Better Bodies, Better Diets in Hispanic Kids Who Eat Peanuts

Oct 8, 2009

New research presented today at the International Congress of Nutrition in Bankok, Thailand shows that Mexican-American children who eat peanuts and peanut butter are significantly less likely to be overweight and they take in more nutrients. For the first time it is clear that high-risk Hispanic children may benefit health by making simple dietary changes for prevention of obesity and disease.

Sixty percent of the children who ate peanuts were normal weight versus 64% of the kids who did not eat peanuts. The peanut eaters took in higher levels of several key nutrients, including magnesium, vitamin E, iron, folic acid, and vitamin B6. An added benefit – the peanut eaters had significantly lower total and bad LDL cholesterol.

Dr. Craig Johnston, Instructor at the Behavioral Research Center at Baylor College of Medicine, who oversees the USDA-funded study, which is conducted at the USDA-ARS Children’s Nutrition Research Center in Houston, Texas said, “It may seem counterintuitive too look the intake of a higher fat food related to weight, but the data on peanuts are consistent over various population groups.”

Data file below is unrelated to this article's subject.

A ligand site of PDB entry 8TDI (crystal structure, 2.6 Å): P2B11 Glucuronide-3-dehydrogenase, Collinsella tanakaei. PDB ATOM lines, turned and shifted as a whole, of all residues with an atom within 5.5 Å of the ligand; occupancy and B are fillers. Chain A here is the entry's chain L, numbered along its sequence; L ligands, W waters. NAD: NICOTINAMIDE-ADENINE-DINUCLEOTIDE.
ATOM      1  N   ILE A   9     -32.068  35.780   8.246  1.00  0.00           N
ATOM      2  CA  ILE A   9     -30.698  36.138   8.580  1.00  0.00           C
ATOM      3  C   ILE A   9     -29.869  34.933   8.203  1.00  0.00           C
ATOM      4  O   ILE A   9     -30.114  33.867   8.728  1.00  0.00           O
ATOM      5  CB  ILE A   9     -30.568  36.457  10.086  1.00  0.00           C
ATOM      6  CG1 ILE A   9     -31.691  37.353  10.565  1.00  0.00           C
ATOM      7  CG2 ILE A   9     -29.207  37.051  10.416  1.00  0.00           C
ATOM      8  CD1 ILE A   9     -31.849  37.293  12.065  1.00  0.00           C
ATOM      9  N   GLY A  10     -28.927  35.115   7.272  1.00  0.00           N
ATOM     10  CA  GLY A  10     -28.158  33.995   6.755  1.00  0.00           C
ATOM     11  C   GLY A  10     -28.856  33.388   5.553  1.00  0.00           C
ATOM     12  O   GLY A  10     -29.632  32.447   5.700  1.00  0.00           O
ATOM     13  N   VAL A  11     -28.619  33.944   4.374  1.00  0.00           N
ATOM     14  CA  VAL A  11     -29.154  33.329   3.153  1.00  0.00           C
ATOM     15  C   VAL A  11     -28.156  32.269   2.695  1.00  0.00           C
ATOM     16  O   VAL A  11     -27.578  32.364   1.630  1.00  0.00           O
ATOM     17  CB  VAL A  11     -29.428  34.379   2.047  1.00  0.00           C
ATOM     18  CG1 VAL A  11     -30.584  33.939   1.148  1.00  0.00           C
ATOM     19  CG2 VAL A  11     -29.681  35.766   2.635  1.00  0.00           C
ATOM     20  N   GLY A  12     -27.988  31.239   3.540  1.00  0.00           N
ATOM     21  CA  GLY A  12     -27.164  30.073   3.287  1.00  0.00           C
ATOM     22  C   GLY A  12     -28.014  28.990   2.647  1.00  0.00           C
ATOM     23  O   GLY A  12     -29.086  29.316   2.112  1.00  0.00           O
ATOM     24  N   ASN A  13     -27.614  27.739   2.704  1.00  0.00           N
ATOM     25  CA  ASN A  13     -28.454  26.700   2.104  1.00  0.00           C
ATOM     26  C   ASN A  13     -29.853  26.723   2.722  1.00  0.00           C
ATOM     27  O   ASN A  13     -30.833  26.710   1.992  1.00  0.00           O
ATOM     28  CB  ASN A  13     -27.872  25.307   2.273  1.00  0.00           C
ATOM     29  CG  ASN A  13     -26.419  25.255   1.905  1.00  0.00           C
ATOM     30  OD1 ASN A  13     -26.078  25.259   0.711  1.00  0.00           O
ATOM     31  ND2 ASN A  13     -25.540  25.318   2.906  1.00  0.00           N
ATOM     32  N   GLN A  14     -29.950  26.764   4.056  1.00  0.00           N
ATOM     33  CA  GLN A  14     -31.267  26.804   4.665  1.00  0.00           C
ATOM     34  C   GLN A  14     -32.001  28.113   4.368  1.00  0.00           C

USDA data have shown that women and children who eat peanuts and peanut butter have lower BMIs and take in more “hard to get” nutrients. In a human weight loss study that fed peanuts, peanut butter, and peanut oil, subjects lost weight and reduced blood cholesterol, improving their risk heart disease.

Close to 40% of children today are overweight or obese, and severe childhood obesity (>99th percentile) has increased more than 70% over 15 years. Mexican-Americans have the highest prevalence for overweight, which puts them at risk for multiple health problems. While peanuts and peanut butter are seen as American comfort foods, it has been shown that their acceptability crosses over into other cultures.

Choosing a handful of peanuts (about 1 ounce) or a large spoonful of peanut butter (1 tablespoon) as a healthy snack or to add to meals not only tastes good, but also is an affordable easy way to put a checkmark on preventative health.

The Peanut Institute is a non-profit organization that supports nutrition research and develops educational programs to encourage healthful lifestyles.